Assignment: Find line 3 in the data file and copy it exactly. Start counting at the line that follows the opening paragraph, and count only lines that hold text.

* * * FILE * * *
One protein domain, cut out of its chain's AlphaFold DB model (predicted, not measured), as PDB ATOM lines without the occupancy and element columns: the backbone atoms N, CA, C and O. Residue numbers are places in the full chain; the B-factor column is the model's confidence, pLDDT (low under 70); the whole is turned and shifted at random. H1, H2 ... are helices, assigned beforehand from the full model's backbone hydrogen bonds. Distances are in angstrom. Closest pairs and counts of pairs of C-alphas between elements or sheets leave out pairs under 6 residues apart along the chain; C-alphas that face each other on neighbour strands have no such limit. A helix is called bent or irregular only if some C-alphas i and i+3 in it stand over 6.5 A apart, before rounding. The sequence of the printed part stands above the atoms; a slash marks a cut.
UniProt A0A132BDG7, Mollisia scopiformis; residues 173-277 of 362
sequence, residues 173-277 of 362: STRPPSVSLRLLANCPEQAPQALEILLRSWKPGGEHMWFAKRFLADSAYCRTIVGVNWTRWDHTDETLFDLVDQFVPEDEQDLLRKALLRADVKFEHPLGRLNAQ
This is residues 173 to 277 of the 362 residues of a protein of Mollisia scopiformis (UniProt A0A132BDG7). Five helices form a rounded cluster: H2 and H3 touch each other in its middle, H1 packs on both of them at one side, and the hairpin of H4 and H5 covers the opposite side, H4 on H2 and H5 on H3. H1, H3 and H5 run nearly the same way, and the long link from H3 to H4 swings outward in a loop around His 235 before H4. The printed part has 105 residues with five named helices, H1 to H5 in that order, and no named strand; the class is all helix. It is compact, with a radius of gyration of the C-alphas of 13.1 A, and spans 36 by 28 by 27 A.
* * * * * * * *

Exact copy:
This is residues 173 to 277 of the 362 residues of a protein of Mollisia scopiformis (UniProt A0A132BDG7). Five helices form a rounded cluster: H2 and H3 touch each other in its middle, H1 packs on both of them at one side, and the hairpin of H4 and H5 covers the opposite side, H4 on H2 and H5 on H3. H1, H3 and H5 run nearly the same way, and the long link from H3 to H4 swings outward in a loop around His 235 before H4. The printed part has 105 residues with five named helices, H1 to H5 in that order, and no named strand; the class is all helix. It is compact, with a radius of gyration of the C-alphas of 13.1 A, and spans 36 by 28 by 27 A.